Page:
Welcome to Overdrive, a motoring and transport program where facts are important but so is passion and opinion.
- VW – to make electric classics (1:32)
- 3-D printing makes manufacturing complex or limited number of parts possible (2:43)
- Nissan Pathfinder (3:45)
- Electric charging standard – Nissan goes for the common approach (4:44)
- Establishes ‘purple m’ start-up to accelerate EV mobility services (5:52)
- Rob Fraser chats about the Nissan Pathfinder (6:56) Will Hagon gives a tribute to Tauranac who was Sir Jack Brabham’s partner in making world championship race cars. Rion has just passed away at the age of 95. (13:53)
- And in quirky news, Brian Smith and I discuss the unusual case of the garage that got sawn in half. (24:46)
VW – to make electric classics
Volkswagen and the eClassic company are converting much-loved older models to electric power.
There is already an e-Beetle and an electric version of the original Microbus.
Now the European Union Intellectual Property Office has received trademark applications for the “e-Golf Classic,” “e-Karmann,” and “e-Kübel” all filed by VW.
The e-Golf is likely to be a version of the 1974 hatchback.
The Volkswagen Karmann Ghia was a 2+2 sports coupe built between 1955–1974. There was even a convertible version. They have a small but passionate following. The first model had barely 20kW of power so an electric motor should do much better.
The e-Kubel suggests the Kübelwagen, a World War II military vehicle based on the beetle platform.
Kübelwagen is a contraction of Kübelsitzwagen, meaning ‘bucket-seat car’. It had no doors so bucket seats prevented passengers from falling out
3-D printing makes complex or limited number of parts possible
While one arm of the Volkswagen Group is developing electric classic cars, another arm, Porsche, is developing technology that may help produce classic car parts to keep the old vehicles on the road in their original form.
Porsche has been developing the 3-D printing of car parts. This means that parts with complex designs and/or requiring only small numbers can be made without a large scale manufacturing process.
The initial business case for this technology is to achieve improve performance. In the case of the 911 GT2 RS, the use of 3D-printed pistons saw power increase by 22kW to a total of 544 kW.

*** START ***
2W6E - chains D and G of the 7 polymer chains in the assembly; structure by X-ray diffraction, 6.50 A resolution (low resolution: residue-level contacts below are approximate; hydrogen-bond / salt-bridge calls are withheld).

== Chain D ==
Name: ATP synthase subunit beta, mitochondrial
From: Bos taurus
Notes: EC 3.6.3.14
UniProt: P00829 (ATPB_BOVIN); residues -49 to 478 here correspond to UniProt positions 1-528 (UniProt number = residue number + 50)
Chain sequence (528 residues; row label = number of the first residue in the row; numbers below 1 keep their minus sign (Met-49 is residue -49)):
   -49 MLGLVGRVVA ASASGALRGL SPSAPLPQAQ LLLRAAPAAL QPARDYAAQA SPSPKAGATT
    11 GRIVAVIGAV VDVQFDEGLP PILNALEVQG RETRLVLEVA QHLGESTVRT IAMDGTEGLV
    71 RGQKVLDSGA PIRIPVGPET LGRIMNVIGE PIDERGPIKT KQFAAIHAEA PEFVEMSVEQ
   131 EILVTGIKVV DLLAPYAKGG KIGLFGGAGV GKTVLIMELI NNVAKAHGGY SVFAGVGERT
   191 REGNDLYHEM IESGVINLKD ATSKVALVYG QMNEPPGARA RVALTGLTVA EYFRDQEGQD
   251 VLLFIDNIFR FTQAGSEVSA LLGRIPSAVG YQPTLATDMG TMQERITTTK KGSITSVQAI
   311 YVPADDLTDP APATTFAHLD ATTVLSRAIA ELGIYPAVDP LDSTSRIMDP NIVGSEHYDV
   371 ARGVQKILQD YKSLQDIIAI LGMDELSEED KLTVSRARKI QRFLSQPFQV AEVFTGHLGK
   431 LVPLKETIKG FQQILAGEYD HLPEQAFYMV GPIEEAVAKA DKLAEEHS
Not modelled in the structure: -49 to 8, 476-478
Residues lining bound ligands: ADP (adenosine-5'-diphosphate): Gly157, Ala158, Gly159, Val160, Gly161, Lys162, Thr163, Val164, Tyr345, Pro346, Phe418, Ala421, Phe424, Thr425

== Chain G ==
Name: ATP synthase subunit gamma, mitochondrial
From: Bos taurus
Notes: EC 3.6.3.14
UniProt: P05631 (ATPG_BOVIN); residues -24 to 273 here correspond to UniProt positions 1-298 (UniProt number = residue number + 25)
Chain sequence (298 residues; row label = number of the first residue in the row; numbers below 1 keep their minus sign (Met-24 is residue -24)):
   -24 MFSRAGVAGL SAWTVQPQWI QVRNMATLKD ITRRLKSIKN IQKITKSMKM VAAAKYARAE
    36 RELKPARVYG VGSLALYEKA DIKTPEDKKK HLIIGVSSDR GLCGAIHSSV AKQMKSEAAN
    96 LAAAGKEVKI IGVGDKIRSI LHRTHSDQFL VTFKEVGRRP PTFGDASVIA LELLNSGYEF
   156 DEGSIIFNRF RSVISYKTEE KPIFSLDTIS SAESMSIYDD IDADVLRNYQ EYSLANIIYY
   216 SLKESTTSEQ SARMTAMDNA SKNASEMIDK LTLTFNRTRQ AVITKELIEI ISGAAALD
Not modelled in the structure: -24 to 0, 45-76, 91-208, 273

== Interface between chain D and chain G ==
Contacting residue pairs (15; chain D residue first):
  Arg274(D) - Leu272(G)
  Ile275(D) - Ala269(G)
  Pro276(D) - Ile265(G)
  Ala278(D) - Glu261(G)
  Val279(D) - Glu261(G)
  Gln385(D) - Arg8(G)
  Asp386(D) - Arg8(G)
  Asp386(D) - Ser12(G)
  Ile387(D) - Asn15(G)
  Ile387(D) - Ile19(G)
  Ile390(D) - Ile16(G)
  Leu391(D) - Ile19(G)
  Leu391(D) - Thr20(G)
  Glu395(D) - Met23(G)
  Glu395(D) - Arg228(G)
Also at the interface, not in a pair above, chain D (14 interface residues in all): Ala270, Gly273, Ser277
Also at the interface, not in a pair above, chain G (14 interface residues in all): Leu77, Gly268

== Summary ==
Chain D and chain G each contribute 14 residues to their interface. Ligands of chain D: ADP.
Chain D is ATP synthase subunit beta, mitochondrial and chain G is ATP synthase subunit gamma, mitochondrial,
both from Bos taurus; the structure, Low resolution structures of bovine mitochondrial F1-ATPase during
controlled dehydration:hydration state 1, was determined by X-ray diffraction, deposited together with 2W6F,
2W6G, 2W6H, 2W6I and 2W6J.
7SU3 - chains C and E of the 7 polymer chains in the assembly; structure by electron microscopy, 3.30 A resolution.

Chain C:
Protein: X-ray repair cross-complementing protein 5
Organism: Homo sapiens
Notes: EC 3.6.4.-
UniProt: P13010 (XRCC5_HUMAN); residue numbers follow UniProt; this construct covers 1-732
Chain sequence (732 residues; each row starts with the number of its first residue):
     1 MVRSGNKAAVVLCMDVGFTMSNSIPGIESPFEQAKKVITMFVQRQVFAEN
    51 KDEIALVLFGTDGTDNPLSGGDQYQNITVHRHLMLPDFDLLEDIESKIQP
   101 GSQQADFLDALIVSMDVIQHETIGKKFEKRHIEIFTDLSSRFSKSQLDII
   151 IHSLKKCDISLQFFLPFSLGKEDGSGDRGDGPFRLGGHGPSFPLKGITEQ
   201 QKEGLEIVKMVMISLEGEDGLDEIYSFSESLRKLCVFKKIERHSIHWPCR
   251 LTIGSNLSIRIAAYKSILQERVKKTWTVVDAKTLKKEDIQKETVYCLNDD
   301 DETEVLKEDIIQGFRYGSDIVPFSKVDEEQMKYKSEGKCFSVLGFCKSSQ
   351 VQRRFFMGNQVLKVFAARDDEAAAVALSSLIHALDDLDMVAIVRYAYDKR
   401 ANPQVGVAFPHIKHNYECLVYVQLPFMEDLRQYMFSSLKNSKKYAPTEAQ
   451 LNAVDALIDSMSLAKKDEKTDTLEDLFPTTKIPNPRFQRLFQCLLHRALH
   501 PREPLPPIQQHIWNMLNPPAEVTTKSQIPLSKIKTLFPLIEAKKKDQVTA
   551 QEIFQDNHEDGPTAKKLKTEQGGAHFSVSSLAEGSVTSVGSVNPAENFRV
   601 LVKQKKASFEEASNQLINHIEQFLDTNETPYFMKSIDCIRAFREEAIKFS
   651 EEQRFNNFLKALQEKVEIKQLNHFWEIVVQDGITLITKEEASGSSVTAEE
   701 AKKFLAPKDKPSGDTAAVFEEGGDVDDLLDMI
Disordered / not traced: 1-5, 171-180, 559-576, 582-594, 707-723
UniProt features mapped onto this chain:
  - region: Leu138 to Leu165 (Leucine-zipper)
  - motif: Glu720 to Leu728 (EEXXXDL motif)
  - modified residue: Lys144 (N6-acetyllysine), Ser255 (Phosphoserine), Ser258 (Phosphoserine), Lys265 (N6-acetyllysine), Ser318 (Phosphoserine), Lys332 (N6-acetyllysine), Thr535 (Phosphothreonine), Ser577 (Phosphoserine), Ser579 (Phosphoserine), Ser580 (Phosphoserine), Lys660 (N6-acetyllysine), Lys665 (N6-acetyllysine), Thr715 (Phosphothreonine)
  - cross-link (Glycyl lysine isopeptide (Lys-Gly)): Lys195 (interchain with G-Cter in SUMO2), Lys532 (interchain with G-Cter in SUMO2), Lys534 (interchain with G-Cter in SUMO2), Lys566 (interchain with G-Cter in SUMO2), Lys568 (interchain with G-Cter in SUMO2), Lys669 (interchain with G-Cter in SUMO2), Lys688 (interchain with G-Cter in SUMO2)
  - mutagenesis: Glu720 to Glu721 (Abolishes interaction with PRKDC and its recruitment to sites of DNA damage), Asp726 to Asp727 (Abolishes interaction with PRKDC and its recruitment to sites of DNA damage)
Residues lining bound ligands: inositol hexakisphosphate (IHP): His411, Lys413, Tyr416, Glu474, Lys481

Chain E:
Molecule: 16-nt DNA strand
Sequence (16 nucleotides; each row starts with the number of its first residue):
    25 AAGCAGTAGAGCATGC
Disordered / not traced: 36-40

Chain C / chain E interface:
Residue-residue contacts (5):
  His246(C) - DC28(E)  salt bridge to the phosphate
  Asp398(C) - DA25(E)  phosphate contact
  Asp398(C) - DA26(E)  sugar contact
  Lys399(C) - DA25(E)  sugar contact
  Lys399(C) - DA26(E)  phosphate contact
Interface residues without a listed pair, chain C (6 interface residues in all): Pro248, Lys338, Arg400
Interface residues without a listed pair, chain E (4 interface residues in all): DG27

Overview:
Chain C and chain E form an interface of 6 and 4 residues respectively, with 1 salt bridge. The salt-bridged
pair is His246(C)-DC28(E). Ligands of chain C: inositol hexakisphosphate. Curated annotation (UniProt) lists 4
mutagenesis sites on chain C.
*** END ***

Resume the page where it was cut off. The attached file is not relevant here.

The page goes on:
Some manufacturers use 3-D printing for a few components such as in seats, but the American Czinger company that builds hyper cars has used this to do away with tooling, assembly lines, and all the other expensive traditional automotive manufacturing processes.
The Nissan Pathfinder large SUV has had a bit of an image problem over the years.
The first model here in 1987 was a rough and tough four-wheel drive.
Later it re-invented itself as a soft road, best suited to carrying the kids.
Now it has progressed to being a much better-balanced car.
Most of the variants use a 3.5 litre V6 petrol engine and a CVT gearbox but there is also a hybrid powertrain for the more luxurious models.
We drove the N-Trek version which adds a lot of external bling features:
black-and-silver 18-inch alloy wheels black door-handles, black roof rails, black license plate trim, black front grille, and black wheel-arches. Clearly black is the new orange.
Seven seats and some nice safety features the Nissan Pathfinder ranges from just over $44,000 to just over $70,000 plus on roads.
Electric charging standard – Nissan goes for the common
In the videocassette recorder fight of the 1980s, Beta was a better technology but ultimately VHS won the war.
It seems that quantity rather than quality also applies to charging systems for electric cars.
There are two mainstream systems. CHAdeMO is considered better than CCS.
Nissan has been a longtime supporter of CHAdeMO—the Beta of the charging world.
But as we reported last week Nissan has just announced its upcoming Ariya cross over vehicle and it will shift to CCS charging.
In 2011 German and US car manufacturers agreed to go CCS and in 2017 Hyundai decided to standardised around CCS.
This will mean that there is little likelihood of expanding the number of CHAdeMo charging stations and Nissan’s bi-directional charging, that distinguishes its Leaf electric vehicle from competitors, currently depends on this technology.
Tesla has its own, separate system at the moment.
Establishes ‘purple m’ start-up to accelerate EV mobility services
Transport planners have learned that a service is not just a train, bus or car trip. It is the whole of journey that can include getting to the train station and access at the other end; getting from the car parking station to your final destination; transferring from one service to another.
Kia realised that if they want to sell more electric vehicles there is a benefit in assisting the whole trip.
Kia has jointly funded a new startup with CODE42’s Urban Mobility Operating System, a mobility platform that integrates autonomous vehicles and transportation services including ride-hailing, fleet management, demand-responsive shuttle, and smart logistics.
If you cannot drive your car from door-to-door because of restrictions or the cost of tolls, for example, this will allow you to identify and use a service that might include your car, a shuttle service, and a train trip to your final destination.
Originally broadcast 25 July 2020 across Community Broadcasting Association of Australia (CBAA) and Torque Radio affiliated commercial radio channels and has a weekly audience of over 450,000.